Concorde - The End of an Era

10th Apr 2003

London April 10, 2003: British Airways announced today the retirement of its Concorde fleet of seven aircraft with effect from the end of October 2003. The airline said that its decision had been made for commercial reasons with passenger revenue falling steadily against a backdrop of rising maintenance costs for the aircraft.

Detailed discussions over an extended period with Airbus, the aircraft’s manufacturer, confirmed the need for an enhanced maintenance programme in the coming years, the carrier added.

British Airways has decided that such an investment cannot be justified in the face of falling revenue caused by a global downturn in demand for all forms of premium travel in the airline industry.

The downturn has had a negative impact on Concorde bookings and is set to continue for the foreseeable future, according to the airline.

Rod Eddington, British Airways’ chief executive, said: “Concorde has served us well and we are extremely proud to have flown this marvellous and unique aircraft for the past 27 years.


“This is the end of a fantastic era in world aviation but bringing forward Concorde’s retirement is a prudent business decision at a time when we are having to make difficult decisions right across the airline.”

Noel Forgeard, president and chief executive officer of Airbus, said: “Airbus’ predecessors Aerospatiale and British Aircraft Corporation created Concorde some 40 years ago and we are proud of this remarkable achievement.

“But its maintenance regime is increasing fast with age. Thus, as an aircraft manufacturer, we understand completely and respect the decision of British Airways, especially in the present economic climate.

“It goes without saying that until the completion of the very last flight, we will continue to support the airline so that the highest standards of maintenance and safety are entirely fulfilled.”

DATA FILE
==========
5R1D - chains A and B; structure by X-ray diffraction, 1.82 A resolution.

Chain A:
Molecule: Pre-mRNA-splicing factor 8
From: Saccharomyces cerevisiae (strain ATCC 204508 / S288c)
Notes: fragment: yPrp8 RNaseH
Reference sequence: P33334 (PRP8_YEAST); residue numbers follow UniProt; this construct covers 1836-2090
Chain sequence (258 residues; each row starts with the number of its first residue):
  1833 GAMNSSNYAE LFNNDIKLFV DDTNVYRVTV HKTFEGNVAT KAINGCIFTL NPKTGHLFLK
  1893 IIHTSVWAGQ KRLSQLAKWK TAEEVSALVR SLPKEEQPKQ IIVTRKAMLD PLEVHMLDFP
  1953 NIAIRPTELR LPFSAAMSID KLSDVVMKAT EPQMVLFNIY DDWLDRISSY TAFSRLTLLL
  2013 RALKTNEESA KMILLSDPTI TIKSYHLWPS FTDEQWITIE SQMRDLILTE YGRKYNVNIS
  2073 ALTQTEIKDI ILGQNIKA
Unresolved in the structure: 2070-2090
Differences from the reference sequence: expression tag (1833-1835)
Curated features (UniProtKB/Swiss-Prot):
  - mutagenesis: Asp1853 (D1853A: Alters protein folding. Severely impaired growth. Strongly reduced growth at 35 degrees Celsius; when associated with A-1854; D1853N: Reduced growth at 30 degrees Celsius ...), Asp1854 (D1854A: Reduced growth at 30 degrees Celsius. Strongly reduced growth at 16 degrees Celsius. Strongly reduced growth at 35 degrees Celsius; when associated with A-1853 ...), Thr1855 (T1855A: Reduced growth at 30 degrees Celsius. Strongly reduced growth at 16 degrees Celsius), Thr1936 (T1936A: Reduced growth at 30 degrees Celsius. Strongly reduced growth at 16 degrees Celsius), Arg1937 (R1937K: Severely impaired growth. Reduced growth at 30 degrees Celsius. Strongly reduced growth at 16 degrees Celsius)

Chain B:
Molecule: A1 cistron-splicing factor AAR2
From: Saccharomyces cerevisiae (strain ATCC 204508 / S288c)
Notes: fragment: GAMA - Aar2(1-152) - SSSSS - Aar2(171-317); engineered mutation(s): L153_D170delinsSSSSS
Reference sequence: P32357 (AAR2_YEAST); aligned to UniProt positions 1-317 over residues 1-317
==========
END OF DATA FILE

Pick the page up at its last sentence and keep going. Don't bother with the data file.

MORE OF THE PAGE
Mr Eddington added that today`s announcement is not a direct result of war in Iraq. He said: “While the threat of war and resulting military conflict have had a further impact on premium travel demand, the decision to retire Concorde has been based on a long-term revenue and cost trend rather than recent events.

“I would like to place publicly on record my sincere thanks and appreciation to all our staff, past and present, who have made the Concorde story one of the most compelling in the history of commercial flight. “Our pride in the aircraft will never wane and I am determined that we make its final six months in the sky a time for celebration.”

Retiring Concorde will result in £84m write-off costs for the year ended March 2003.  The airline is already planning to make its Concordes available for the public to view in museums.

To honour the past 30 years of supersonic travel, British Airways will announce shortly a programme of special events and promotions for air travellers.

For the next few months, British Airways will continue to operate its Concorde services between London Heathrow and New York JFK and seasonal services to Barbados.




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